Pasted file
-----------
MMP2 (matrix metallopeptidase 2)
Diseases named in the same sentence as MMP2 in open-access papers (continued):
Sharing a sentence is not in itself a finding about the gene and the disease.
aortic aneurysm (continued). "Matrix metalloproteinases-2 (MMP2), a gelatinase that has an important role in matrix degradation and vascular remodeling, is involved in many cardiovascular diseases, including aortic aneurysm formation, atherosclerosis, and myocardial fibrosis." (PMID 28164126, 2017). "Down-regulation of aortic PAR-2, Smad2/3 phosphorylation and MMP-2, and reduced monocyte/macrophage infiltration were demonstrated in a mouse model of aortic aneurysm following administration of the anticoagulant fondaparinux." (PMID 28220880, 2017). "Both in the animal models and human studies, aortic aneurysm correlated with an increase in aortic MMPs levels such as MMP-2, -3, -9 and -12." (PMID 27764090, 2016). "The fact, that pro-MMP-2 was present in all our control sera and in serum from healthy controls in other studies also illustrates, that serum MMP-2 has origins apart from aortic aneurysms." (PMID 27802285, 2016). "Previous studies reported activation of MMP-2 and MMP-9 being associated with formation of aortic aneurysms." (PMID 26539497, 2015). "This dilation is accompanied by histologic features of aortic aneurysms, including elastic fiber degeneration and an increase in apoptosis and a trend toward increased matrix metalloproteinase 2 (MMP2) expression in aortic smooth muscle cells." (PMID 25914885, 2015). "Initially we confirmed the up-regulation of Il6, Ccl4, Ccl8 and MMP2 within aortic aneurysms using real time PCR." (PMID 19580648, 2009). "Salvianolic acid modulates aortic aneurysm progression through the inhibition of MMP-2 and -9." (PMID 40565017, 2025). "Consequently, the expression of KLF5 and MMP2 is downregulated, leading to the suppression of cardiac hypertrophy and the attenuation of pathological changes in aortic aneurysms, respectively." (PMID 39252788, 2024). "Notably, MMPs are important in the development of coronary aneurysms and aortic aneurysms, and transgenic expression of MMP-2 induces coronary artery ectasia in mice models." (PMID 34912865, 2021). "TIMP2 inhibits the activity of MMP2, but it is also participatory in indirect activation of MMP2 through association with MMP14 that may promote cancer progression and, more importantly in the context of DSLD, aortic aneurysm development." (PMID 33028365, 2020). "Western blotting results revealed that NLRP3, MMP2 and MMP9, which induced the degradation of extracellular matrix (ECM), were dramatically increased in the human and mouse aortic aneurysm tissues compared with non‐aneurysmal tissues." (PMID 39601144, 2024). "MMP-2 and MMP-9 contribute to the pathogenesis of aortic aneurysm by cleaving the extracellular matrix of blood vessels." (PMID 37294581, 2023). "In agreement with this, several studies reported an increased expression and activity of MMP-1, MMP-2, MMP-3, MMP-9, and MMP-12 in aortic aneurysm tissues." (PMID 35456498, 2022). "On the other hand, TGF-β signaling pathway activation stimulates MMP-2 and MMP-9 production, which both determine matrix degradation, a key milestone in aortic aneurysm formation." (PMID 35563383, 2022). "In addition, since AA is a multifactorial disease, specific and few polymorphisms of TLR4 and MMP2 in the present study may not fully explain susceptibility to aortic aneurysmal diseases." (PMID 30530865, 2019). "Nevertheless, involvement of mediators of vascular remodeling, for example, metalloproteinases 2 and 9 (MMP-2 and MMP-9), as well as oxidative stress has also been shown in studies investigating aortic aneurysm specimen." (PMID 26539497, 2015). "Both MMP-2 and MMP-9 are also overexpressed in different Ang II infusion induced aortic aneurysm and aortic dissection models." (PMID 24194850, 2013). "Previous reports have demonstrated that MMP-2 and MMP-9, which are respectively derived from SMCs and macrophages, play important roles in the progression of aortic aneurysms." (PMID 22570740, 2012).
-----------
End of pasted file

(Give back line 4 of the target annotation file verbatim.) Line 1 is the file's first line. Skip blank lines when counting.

aortic aneurysm (continued). "Matrix metalloproteinases-2 (MMP2), a gelatinase that has an important role in matrix degradation and vascular remodeling, is involved in many cardiovascular diseases, including aortic aneurysm formation, atherosclerosis, and myocardial fibrosis." (PMID 28164126, 2017). "Down-regulation of aortic PAR-2, Smad2/3 phosphorylation and MMP-2, and reduced monocyte/macrophage infiltration were demonstrated in a mouse model of aortic aneurysm following administration of the anticoagulant fondaparinux." (PMID 28220880, 2017). "Both in the animal models and human studies, aortic aneurysm correlated with an increase in aortic MMPs levels such as MMP-2, -3, -9 and -12." (PMID 27764090, 2016). "The fact, that pro-MMP-2 was present in all our control sera and in serum from healthy controls in other studies also illustrates, that serum MMP-2 has origins apart from aortic aneurysms." (PMID 27802285, 2016). "Previous studies reported activation of MMP-2 and MMP-9 being associated with formation of aortic aneurysms." (PMID 26539497, 2015). "This dilation is accompanied by histologic features of aortic aneurysms, including elastic fiber degeneration and an increase in apoptosis and a trend toward increased matrix metalloproteinase 2 (MMP2) expression in aortic smooth muscle cells." (PMID 25914885, 2015). "Initially we confirmed the up-regulation of Il6, Ccl4, Ccl8 and MMP2 within aortic aneurysms using real time PCR." (PMID 19580648, 2009). "Salvianolic acid modulates aortic aneurysm progression through the inhibition of MMP-2 and -9." (PMID 40565017, 2025). "Consequently, the expression of KLF5 and MMP2 is downregulated, leading to the suppression of cardiac hypertrophy and the attenuation of pathological changes in aortic aneurysms, respectively." (PMID 39252788, 2024). "Notably, MMPs are important in the development of coronary aneurysms and aortic aneurysms, and transgenic expression of MMP-2 induces coronary artery ectasia in mice models." (PMID 34912865, 2021). "TIMP2 inhibits the activity of MMP2, but it is also participatory in indirect activation of MMP2 through association with MMP14 that may promote cancer progression and, more importantly in the context of DSLD, aortic aneurysm development." (PMID 33028365, 2020). "Western blotting results revealed that NLRP3, MMP2 and MMP9, which induced the degradation of extracellular matrix (ECM), were dramatically increased in the human and mouse aortic aneurysm tissues compared with non‐aneurysmal tissues." (PMID 39601144, 2024). "MMP-2 and MMP-9 contribute to the pathogenesis of aortic aneurysm by cleaving the extracellular matrix of blood vessels." (PMID 37294581, 2023). "In agreement with this, several studies reported an increased expression and activity of MMP-1, MMP-2, MMP-3, MMP-9, and MMP-12 in aortic aneurysm tissues." (PMID 35456498, 2022). "On the other hand, TGF-β signaling pathway activation stimulates MMP-2 and MMP-9 production, which both determine matrix degradation, a key milestone in aortic aneurysm formation." (PMID 35563383, 2022). "In addition, since AA is a multifactorial disease, specific and few polymorphisms of TLR4 and MMP2 in the present study may not fully explain susceptibility to aortic aneurysmal diseases." (PMID 30530865, 2019). "Nevertheless, involvement of mediators of vascular remodeling, for example, metalloproteinases 2 and 9 (MMP-2 and MMP-9), as well as oxidative stress has also been shown in studies investigating aortic aneurysm specimen." (PMID 26539497, 2015). "Both MMP-2 and MMP-9 are also overexpressed in different Ang II infusion induced aortic aneurysm and aortic dissection models." (PMID 24194850, 2013). "Previous reports have demonstrated that MMP-2 and MMP-9, which are respectively derived from SMCs and macrophages, play important roles in the progression of aortic aneurysms." (PMID 22570740, 2012).